Take Boeing, for example. Last year, Barrons compared Boeing with its rivals Lockheed Martin and Northrop Grumman, and said Boeing was the better bet for investors mainly because of the company’s homeland security work. Only last month, Boeing closed its homeland security division, and is busily laying-off most of the people who worked there. (Take a look in this week’s links for this one —- it is VERY interesting.)
Barrons, Boeing, and all of us were suckered by the homeland security opportunity, which seemed at the time to have infinite funding. Today’s reality says otherwise. The current dearth of funding was probably tipped by Katrina, but it would have come anyway, driven by that age-old imperative of police work, that empires are built of men and women, not computers. I’m not saying it was wrong to do so, but by the time all the new nobility of homeland security got finished hiring their vassals and nephews, there wasn’t much money left over. That was okay, they thought, because the trough was infinitely deep. Only, it really wasn’t.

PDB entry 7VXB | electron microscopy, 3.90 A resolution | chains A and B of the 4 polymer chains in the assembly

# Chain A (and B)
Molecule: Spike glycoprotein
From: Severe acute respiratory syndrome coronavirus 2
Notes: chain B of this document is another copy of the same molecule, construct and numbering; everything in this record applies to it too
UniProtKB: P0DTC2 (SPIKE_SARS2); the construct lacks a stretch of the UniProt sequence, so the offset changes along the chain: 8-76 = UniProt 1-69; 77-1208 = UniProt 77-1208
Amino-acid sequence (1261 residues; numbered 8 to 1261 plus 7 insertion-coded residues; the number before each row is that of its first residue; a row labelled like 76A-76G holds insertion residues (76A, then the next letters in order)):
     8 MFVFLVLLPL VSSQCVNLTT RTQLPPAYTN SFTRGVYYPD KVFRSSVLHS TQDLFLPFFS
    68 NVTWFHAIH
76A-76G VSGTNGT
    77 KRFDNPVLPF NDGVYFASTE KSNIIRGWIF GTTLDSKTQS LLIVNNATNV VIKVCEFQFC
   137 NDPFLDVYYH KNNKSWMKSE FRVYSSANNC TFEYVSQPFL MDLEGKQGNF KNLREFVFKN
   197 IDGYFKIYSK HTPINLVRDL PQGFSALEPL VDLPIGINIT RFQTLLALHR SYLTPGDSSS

So it is probably not a good time for homeland security startups, unless, that is, their success doesn’t depend on federal funding. This could all change in an instant, of course, if some terrorist plot succeeds on American soil and federal money flows anew. Let’s hope that’s not the case.